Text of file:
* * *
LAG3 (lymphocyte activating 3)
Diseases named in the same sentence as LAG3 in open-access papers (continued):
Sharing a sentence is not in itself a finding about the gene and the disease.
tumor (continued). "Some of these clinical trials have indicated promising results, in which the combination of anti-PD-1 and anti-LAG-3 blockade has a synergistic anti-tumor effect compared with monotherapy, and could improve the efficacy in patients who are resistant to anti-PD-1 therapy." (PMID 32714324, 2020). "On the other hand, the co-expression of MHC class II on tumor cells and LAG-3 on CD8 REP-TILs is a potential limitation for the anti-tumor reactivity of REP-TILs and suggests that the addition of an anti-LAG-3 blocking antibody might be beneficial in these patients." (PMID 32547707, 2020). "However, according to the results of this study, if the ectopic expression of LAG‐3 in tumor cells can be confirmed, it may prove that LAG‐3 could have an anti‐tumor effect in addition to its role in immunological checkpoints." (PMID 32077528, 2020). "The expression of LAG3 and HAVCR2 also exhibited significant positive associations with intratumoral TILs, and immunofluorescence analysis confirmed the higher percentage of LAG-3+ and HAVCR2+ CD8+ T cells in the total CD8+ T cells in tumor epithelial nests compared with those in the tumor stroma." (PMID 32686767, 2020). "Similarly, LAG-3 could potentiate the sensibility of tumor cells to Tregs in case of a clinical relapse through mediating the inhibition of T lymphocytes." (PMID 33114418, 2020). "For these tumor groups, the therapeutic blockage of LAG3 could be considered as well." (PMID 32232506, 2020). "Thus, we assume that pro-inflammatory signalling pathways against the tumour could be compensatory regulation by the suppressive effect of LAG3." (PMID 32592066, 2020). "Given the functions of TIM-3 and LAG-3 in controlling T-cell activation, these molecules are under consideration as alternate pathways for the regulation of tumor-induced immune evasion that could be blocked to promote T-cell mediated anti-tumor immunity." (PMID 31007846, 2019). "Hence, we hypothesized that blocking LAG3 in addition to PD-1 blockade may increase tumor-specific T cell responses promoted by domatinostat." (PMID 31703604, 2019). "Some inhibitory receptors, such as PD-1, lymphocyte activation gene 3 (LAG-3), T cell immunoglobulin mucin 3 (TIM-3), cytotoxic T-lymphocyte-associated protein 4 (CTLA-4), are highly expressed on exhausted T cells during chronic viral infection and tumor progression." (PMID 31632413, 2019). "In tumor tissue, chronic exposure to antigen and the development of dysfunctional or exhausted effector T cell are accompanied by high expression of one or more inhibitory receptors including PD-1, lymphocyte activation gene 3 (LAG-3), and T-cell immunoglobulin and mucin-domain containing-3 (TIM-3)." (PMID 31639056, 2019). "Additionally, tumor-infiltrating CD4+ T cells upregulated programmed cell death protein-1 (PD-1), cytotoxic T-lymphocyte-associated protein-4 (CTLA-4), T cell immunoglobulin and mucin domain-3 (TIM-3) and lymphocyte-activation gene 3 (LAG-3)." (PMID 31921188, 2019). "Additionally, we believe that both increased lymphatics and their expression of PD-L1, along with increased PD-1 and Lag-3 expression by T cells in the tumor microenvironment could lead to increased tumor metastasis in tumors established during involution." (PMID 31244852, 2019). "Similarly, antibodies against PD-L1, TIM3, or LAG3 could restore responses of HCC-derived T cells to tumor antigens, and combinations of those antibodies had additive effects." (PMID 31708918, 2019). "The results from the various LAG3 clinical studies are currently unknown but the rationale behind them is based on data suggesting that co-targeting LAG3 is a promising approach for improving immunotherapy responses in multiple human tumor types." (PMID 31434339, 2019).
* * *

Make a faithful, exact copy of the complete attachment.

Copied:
LAG3 (lymphocyte activating 3)
Diseases named in the same sentence as LAG3 in open-access papers (continued):
Sharing a sentence is not in itself a finding about the gene and the disease.
tumor (continued). "Some of these clinical trials have indicated promising results, in which the combination of anti-PD-1 and anti-LAG-3 blockade has a synergistic anti-tumor effect compared with monotherapy, and could improve the efficacy in patients who are resistant to anti-PD-1 therapy." (PMID 32714324, 2020). "On the other hand, the co-expression of MHC class II on tumor cells and LAG-3 on CD8 REP-TILs is a potential limitation for the anti-tumor reactivity of REP-TILs and suggests that the addition of an anti-LAG-3 blocking antibody might be beneficial in these patients." (PMID 32547707, 2020). "However, according to the results of this study, if the ectopic expression of LAG‐3 in tumor cells can be confirmed, it may prove that LAG‐3 could have an anti‐tumor effect in addition to its role in immunological checkpoints." (PMID 32077528, 2020). "The expression of LAG3 and HAVCR2 also exhibited significant positive associations with intratumoral TILs, and immunofluorescence analysis confirmed the higher percentage of LAG-3+ and HAVCR2+ CD8+ T cells in the total CD8+ T cells in tumor epithelial nests compared with those in the tumor stroma." (PMID 32686767, 2020). "Similarly, LAG-3 could potentiate the sensibility of tumor cells to Tregs in case of a clinical relapse through mediating the inhibition of T lymphocytes." (PMID 33114418, 2020). "For these tumor groups, the therapeutic blockage of LAG3 could be considered as well." (PMID 32232506, 2020). "Thus, we assume that pro-inflammatory signalling pathways against the tumour could be compensatory regulation by the suppressive effect of LAG3." (PMID 32592066, 2020). "Given the functions of TIM-3 and LAG-3 in controlling T-cell activation, these molecules are under consideration as alternate pathways for the regulation of tumor-induced immune evasion that could be blocked to promote T-cell mediated anti-tumor immunity." (PMID 31007846, 2019). "Hence, we hypothesized that blocking LAG3 in addition to PD-1 blockade may increase tumor-specific T cell responses promoted by domatinostat." (PMID 31703604, 2019). "Some inhibitory receptors, such as PD-1, lymphocyte activation gene 3 (LAG-3), T cell immunoglobulin mucin 3 (TIM-3), cytotoxic T-lymphocyte-associated protein 4 (CTLA-4), are highly expressed on exhausted T cells during chronic viral infection and tumor progression." (PMID 31632413, 2019). "In tumor tissue, chronic exposure to antigen and the development of dysfunctional or exhausted effector T cell are accompanied by high expression of one or more inhibitory receptors including PD-1, lymphocyte activation gene 3 (LAG-3), and T-cell immunoglobulin and mucin-domain containing-3 (TIM-3)." (PMID 31639056, 2019). "Additionally, tumor-infiltrating CD4+ T cells upregulated programmed cell death protein-1 (PD-1), cytotoxic T-lymphocyte-associated protein-4 (CTLA-4), T cell immunoglobulin and mucin domain-3 (TIM-3) and lymphocyte-activation gene 3 (LAG-3)." (PMID 31921188, 2019). "Additionally, we believe that both increased lymphatics and their expression of PD-L1, along with increased PD-1 and Lag-3 expression by T cells in the tumor microenvironment could lead to increased tumor metastasis in tumors established during involution." (PMID 31244852, 2019). "Similarly, antibodies against PD-L1, TIM3, or LAG3 could restore responses of HCC-derived T cells to tumor antigens, and combinations of those antibodies had additive effects." (PMID 31708918, 2019). "The results from the various LAG3 clinical studies are currently unknown but the rationale behind them is based on data suggesting that co-targeting LAG3 is a promising approach for improving immunotherapy responses in multiple human tumor types." (PMID 31434339, 2019).